Supreme may have unveiled its MetroCard design last week to mass fanfare, but another of its collaborations is proving to rile the brand’s skater base.
Controversy continues to ripple through New York’s Lower East Side skate community following Louis Vuitton’s fall men’s runway show in Paris last month — when the French house unveiled its collaboration with Supreme.
In teaming with the skate-oriented streetwear label, Vuitton will release a collection heavy on accessories — including skater-type ephemera. The collection’s reported high price tags have left Supreme’s original base of skaters nonplussed, with many exclaiming that they feel “exploited” in seeing their tribal garb fed through the luxury assembly line.
According to streetwear blogs, it’s expected that a skateboard carrier from the collection — sold with skate deck and accessories included — will be priced at $54,500. Louis Vuitton did not offer comment on the estimated price.
WWD rode the D train down to the Lower East Side, and spoke with a gamut of skaters — at an LES skate park, skate shop and skate bar.
“I think it’s stupid as ...,” an anonymous thirtysomething skater said of the collection at the Lower East Side watering hole, Forgtmenot. Most skaters who spoke with WWD requested anonymity for fear of retaliation from Supreme employees — a downtown tribe deeply rooted in lower Manhattan’s social scene.
A burly creative in Carhartt overalls also felt disenchanted by the Supreme-Vuitton collaboration. “It solidifies Supreme’s place in fashion, which is so stupid. They started the brand as a … you to fashion, and now they’ve become it,” he said, stationed at Forgtmenot.
“They represent the worst form of street culture,” another thirtysomething skater said of Supreme, which received a cease and desist letter from Louis Vuitton in 2000 after it screen printed the luxury brand’s monogram onto skate decks without authorization. “When you go into the store, it’s full of ..., they vibe you out.”
Some went as far as to call the collaboration “a betrayal.”
Supreme was started as a skater label. The brand’s web site states its original intentions: “In April 1994, Supreme opened its doors on Lafayette Street in downtown Manhattan and became the home of New York City skate culture.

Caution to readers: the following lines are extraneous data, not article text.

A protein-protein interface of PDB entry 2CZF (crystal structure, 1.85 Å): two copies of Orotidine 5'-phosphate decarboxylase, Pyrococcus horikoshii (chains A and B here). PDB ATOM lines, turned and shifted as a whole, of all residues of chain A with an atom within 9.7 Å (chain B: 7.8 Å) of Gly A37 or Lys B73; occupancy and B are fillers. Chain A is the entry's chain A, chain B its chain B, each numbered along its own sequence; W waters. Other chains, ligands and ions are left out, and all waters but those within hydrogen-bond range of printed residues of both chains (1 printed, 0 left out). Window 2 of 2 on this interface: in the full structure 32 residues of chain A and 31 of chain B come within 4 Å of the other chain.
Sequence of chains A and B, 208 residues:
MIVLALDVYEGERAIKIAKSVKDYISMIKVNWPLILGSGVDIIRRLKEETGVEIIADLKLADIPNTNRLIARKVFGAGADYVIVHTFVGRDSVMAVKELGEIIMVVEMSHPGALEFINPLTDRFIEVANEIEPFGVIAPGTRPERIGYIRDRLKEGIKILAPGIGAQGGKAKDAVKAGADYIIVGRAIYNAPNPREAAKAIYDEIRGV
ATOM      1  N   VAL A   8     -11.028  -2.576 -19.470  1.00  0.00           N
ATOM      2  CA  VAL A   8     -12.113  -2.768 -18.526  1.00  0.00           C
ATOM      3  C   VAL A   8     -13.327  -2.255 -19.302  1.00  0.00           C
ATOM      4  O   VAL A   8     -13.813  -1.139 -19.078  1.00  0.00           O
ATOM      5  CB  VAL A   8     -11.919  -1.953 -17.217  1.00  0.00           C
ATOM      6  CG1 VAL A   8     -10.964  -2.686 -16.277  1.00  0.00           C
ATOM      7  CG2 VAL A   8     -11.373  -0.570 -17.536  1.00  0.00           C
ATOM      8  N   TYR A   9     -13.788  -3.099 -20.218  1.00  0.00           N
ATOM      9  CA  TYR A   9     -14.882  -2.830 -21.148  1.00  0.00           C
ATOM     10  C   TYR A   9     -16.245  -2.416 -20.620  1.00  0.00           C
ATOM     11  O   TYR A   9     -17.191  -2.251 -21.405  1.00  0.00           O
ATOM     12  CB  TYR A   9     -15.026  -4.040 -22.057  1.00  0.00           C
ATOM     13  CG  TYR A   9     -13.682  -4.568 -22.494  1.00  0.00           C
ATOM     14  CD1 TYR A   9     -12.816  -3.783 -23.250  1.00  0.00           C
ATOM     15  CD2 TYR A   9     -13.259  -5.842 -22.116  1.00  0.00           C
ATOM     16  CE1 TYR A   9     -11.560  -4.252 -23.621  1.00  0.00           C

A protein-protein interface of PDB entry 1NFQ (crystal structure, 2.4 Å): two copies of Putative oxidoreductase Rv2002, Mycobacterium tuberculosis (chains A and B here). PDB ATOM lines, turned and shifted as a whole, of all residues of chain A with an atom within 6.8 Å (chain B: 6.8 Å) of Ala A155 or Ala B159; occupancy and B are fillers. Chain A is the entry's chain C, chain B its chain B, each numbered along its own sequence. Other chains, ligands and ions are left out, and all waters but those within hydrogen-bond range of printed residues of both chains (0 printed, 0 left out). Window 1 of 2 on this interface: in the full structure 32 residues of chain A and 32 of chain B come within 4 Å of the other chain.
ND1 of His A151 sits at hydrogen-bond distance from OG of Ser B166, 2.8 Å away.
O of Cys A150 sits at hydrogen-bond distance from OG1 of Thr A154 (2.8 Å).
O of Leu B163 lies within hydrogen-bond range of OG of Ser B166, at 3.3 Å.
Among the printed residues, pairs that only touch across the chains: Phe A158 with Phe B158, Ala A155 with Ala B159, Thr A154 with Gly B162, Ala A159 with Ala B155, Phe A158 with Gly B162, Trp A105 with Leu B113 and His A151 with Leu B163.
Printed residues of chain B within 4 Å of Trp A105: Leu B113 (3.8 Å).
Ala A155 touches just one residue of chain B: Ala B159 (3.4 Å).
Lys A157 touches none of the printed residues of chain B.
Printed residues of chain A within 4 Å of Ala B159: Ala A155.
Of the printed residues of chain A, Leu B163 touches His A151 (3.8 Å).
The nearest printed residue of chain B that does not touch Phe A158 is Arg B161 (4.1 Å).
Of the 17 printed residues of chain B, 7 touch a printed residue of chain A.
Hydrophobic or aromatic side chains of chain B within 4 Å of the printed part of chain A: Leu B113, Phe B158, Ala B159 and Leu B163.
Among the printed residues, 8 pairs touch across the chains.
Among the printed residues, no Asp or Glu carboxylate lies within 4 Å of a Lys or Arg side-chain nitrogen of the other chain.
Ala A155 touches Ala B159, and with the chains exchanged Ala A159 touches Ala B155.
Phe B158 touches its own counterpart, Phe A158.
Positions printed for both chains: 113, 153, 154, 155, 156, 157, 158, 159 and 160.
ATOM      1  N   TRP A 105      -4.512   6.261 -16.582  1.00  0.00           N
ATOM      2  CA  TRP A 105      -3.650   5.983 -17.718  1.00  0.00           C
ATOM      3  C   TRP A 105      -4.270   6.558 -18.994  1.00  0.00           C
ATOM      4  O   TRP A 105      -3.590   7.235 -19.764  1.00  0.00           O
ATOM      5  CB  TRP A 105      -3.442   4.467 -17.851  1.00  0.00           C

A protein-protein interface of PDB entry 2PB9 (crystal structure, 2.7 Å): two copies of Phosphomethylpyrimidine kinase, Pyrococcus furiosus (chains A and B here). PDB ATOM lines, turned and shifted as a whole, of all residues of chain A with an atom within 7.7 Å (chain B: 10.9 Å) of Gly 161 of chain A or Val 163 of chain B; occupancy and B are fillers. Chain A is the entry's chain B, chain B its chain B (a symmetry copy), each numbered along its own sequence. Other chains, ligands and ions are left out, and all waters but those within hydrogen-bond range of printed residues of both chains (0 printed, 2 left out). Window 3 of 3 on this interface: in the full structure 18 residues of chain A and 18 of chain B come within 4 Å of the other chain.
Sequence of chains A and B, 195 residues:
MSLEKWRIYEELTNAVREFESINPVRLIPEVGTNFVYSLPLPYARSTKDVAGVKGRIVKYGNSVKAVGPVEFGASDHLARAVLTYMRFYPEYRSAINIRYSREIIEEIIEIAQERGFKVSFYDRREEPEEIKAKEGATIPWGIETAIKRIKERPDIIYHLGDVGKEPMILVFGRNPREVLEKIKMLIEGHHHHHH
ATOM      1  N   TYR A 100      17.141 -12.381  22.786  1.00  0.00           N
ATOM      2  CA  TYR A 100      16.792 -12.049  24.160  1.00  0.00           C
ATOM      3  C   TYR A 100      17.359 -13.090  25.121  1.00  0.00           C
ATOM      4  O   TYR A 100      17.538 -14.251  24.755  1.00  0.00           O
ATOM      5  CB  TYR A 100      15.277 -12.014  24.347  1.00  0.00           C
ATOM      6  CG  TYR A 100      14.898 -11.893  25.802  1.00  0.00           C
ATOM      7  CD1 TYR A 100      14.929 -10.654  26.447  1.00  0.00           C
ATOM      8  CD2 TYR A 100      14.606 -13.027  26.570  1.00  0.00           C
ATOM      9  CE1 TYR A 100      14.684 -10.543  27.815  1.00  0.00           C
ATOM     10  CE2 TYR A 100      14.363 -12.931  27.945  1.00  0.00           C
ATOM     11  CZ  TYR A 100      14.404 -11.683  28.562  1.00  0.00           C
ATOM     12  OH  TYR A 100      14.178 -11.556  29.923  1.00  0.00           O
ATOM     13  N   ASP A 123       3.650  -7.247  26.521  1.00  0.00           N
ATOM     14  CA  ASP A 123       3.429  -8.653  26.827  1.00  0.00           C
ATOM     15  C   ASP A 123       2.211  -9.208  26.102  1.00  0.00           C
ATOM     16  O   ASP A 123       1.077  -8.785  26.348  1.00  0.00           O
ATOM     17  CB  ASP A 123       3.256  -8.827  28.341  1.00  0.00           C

“Supreme grew to be the embodiment of the downtown culture…Skaters, punks, hip-hop heads — the counter counter culture at large — all gravitated towards Supreme.”
According to skaters, this is no longer the case. “It orbits skate; it’s not really on the planet,” one said of the brand’s standing among the skate community.
In the mid-Nineties, the brand’s original Lafayette Street store employed an array of New York-famous youths — many of whom had cameos in Larry Clark’s film “Kids.”
In the time since, the brand’s streetwear cachet has boomed — becoming a favorite of “very rare” seeking collectors. Earlier this month, it was rumored that LVMH Moët Hennessy Louis Vuitton was in the process of acquiring Supreme for $500 million — chatter that was ultimately dispelled.
At the boutique Unique Hype on Elizabeth Street — which flips Supreme rare editions — a Parsons student said the Louis Vuitton collaboration will drive a deeper chasm between Supreme’s skate base and collecting community.
“People are saying it’s going to separate the men from the boys. Also change and divide the audience,” said the student, who rifled through $560 sweatshirts hanging on the store’s shelves.
Multiple skaters told WWD that in the wake of its cachet-laden expansion, Supreme has diverged from its skate roots.
In visiting the Coleman Skatepark under the Manhattan Bridge, many teenagers expressed upset for the Supreme-Louis Vuitton collection, but were spotted wearing Supreme.
“If you buy that Louis Vuitton ..., you’re stupid,” said one teenager.
“It’s overly Hypebeast,” said another teenaged skater — referencing the derogatory term for a male covered in head-to-toe, trendy streetwear, who lacks personal taste. The colloquialism takes its name from a popular streetwear blog.
But older skaters — who own and operate businesses in the Lower East Side — reckoned the collection’s financial opportunity. “It doesn’t seem to be the work of the designer [Nicolas Ghesquière], it seems like the work of the president — looking to make their next Murakami,” said the skater. “I’m not too concerned with everything else going on in the world,” he added.
Another older skater — a onetime frequenter of the shuttered Autumn skate shop — said the Vuitton collaboration could be the byproduct of current media culture. “Everything is bigger and bigger, you have to be loud to pull off your next stunt,” he said.
Louis Vuitton declined to comment on skaters’ claims of appropriation. But in a rare break with company culture, Supreme issued the following statement: “Throughout the history of the brand, we’ve seen our customers have apprehensions whenever we do something unexpected. However, we have always stayed true to the culture from which we came.”
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